The Waterfront at Lions Park is enjoyable and peaceful. You can walk or cycle on the paved pathway along the water or enjoy a picnic while the kids have fun at the playground.
You'll see heaps of seagulls and Pelican Island across the channel with beautiful mangrove vegetation.
If you have a bicycle, ride to Gosford on the 13-kilometre bicycle path. It's one of the best bicycle rides on the Central Coast.
The pathway follows the edge of Brisbane Water, so the ride is scenic. And it's a pleasant ride for kids. The path is flat and away from traffic, and you'll pass a couple of playgrounds.
You can also swim a few laps in the Olympic pool near the end of the path.
Head to Saratoga (10 minutes) or Davistown (20 minutes) over scenic waterways aboard Central Coast Ferries. It's only a short trip.
Davistown is a great destination: Have lunch and a cold beer at Davistown RSL Club, a fantastic family-friendly pub. There's a large grassy area with a playground outside. You can also walk the Illoura walk along the Waterfront at Davistown.
The ferry leaves Woy Woy several times a day.
Enjoy a short walk in the bush and see Aboriginal engravings. The engravings are very clear, and signboards provide information. It's an interesting experience, particularly for kids.
The Bulgandry Aboriginal Art site is in Brisbane Water National Park, a short drive from Woy Woy.
The walk to the engravings is suitable for an all-terrain pram or wheelchair (keep in mind there's loose gravel on the track).
Park in the small carpark on Woy Woy Road, 2 kilometres north of Staples Lookout. The road is sealed.
The Tommos loop trail in Brisbane Water National Park is excellent for mountain biking.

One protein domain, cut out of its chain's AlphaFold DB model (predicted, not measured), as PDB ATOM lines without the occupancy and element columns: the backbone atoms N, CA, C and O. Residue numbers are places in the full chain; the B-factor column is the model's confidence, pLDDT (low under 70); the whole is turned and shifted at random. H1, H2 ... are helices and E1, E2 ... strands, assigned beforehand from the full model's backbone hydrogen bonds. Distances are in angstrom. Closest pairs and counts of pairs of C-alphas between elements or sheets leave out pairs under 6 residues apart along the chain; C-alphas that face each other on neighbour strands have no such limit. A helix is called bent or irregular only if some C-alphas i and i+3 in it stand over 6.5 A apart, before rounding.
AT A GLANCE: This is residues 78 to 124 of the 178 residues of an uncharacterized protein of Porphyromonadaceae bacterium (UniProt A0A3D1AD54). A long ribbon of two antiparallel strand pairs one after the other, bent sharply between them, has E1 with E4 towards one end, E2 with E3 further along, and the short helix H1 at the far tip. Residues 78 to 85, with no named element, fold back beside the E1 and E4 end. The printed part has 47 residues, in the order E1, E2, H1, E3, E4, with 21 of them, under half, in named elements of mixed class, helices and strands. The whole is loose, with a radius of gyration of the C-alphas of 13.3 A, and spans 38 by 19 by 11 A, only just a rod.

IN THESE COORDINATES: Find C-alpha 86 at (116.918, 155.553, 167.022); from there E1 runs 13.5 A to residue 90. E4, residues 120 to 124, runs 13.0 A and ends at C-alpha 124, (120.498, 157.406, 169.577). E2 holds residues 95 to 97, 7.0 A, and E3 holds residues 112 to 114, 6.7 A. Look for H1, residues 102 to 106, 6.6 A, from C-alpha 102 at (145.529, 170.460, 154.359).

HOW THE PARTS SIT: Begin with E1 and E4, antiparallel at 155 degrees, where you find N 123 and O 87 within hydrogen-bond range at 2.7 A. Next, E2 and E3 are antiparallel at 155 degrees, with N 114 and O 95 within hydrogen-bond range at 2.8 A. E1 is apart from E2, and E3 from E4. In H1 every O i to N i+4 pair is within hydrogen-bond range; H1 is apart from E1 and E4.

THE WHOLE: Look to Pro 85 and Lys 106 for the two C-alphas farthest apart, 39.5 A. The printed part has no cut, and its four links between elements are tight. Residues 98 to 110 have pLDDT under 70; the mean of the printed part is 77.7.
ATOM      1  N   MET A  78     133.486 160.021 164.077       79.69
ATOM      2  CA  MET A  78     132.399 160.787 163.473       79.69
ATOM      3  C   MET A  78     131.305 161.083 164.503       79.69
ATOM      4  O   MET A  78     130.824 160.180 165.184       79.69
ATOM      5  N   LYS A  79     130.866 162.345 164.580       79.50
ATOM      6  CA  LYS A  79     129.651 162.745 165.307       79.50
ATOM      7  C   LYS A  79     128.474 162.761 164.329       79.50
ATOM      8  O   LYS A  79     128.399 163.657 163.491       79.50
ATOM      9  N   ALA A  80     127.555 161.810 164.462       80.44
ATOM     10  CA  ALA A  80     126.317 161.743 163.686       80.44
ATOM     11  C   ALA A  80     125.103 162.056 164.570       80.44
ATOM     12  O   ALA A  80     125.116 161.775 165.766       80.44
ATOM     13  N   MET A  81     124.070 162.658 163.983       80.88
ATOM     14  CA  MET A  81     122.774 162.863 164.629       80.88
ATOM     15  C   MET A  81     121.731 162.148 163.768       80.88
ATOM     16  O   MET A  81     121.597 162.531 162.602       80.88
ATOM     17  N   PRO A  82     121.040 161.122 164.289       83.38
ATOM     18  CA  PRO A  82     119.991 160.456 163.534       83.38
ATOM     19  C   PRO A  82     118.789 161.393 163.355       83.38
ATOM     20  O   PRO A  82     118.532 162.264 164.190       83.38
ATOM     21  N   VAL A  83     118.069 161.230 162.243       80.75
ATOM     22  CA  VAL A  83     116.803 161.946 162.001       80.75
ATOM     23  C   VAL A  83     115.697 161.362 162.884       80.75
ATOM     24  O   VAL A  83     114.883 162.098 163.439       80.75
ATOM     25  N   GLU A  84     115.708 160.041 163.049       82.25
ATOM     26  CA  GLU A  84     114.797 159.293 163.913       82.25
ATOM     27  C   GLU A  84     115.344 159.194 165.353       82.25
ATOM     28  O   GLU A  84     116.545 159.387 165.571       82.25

The trail is about 6 kilometres, but you can combine the Tommos loop with the Rocky Ponds. Both routes add up to 20 kilometres.
Take a detour to Kariong Brook Falls, a beautiful waterfall in a valley. To get there, follow the track indicated "Girrakool" off the Tommos loop. The path descends over boulders for 300 metres.
Also, take a detour to Mt Wondabyne, the highest peak in Brisbane Water National Park. You'll get 360° views from the top.
Park in the small carpark on Woy Woy Road, 350 metres south of Staples Lookout.
Staples Lookout is located on Woy Woy Road in Brisbane Water National Park.
Stop at the lookout on your way to or from the Tommos loop trail or the Bulgandry Aboriginal Engraving site.
From Staples Lookout, you can see a vast expense of bush and Brisbane Water. Have a picnic – there's a picnic table.
By car: Located 1hr 20min north of Sydney or 1hr 25min south of Newcastle via the M1 Motorway. Take the Central Coast Highway/A49 exit. Follow the directions on Google Map.
By train: It's easy to get here by train from Sydney. Take the Central Coast & Newcastle railway line and alight at Woy Woy Station. The station is right beside the town centre and Waterfront.
By ferry: You can hop on a ferry from Palm Beach to Ettalong Beach, then cycle or catch a bus to Woy Woy.